September 14, 2018 – While they won’t sport bionic arms and legs, recruiters will be empowered like never before by technology that makes them smarter, more efficient and connected. The recruiter of the near future will be able to find the right talent with the push of a button and possess the people skills to engage and convert top candidates into employees and workers. And that’s not science fiction. In fact, a lot of the innovation described is already here.
Tools to automate search and screen are growing smarter and more refined with each iteration. According to Randstad Sourceright’s Q3 2018 Talent Trends report, candidate relationship management (CRM) platforms are like a Swiss army knife for talent leaders, automating many workflows and centralizing data for greater insights. Artificial intelligence is helping businesses personalize and customize candidate touchpoints to create memorable hiring journeys. People analytics deliver past performance data, but also predict future talent needs. It’s easy to assume your life as a human capital leader will become easier. Think again.
“This rapid and powerful transformation may not be a clear win-win,” the report said. “While technology is changing how your business acquires talent, it’s also the great equalizer — your competitors will have access to similar, if not the same, tools. This means technology alone won’t give you an edge. How you use it to accelerate people will. And most of your peers already acknowledge this.”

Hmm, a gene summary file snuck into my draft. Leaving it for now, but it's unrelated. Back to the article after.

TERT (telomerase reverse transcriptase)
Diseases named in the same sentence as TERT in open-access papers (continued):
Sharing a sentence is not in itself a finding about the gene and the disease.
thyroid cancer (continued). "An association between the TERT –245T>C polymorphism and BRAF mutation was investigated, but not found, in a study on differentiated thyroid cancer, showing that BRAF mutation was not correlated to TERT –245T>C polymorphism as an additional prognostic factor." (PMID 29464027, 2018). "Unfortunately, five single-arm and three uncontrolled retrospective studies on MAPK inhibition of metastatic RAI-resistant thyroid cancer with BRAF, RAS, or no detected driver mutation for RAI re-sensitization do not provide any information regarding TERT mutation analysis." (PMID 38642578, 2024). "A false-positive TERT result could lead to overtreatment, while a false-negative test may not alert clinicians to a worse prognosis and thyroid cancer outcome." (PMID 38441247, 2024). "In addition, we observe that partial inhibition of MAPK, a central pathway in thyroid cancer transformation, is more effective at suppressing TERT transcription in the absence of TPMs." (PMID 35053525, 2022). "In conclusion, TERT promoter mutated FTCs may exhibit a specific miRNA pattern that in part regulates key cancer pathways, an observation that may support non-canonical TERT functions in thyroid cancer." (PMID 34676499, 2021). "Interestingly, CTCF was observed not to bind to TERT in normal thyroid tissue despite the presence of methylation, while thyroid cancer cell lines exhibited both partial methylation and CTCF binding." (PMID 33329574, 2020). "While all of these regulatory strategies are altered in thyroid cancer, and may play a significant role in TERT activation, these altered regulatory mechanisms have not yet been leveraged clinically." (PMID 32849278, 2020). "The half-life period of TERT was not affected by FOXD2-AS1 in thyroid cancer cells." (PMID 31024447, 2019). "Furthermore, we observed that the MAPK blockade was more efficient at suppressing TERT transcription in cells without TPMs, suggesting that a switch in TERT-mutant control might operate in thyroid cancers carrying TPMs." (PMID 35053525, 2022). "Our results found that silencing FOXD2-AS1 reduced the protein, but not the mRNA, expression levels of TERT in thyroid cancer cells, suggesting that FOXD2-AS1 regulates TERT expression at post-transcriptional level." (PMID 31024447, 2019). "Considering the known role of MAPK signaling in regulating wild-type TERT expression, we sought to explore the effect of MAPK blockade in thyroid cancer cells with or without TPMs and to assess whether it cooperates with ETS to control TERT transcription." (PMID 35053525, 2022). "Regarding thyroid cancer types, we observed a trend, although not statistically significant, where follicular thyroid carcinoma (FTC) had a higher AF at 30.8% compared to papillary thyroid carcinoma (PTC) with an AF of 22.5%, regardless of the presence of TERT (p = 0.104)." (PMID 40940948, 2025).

Randstad Sourceright’s 2018 Talent Trends research, which surveyed more than 800 C-suite and human capital leaders in 17 countries, confirms this. The top four areas that talent leaders said should be mostly or completely automated are: candidate database search (51 percent), tracking HR data/metrics (51 percent), the creation and management of HR analytics (51 percent) and the initial screening of candidates (49 percent).
The Human Touch
“On the other hand, employers believe people skills and the human touch are still important when it comes to other tasks,” the report found. Down-selecting using video interviews (28 percent), interview scheduling of shortlisted candidates (27 percent) and engagement and management of talent communities (26 percent) are the top three functions that employers would like handled mostly by humans. That’s likely because each of these touchpoints provides another opportunity to reinforce personalization during the candidate journey.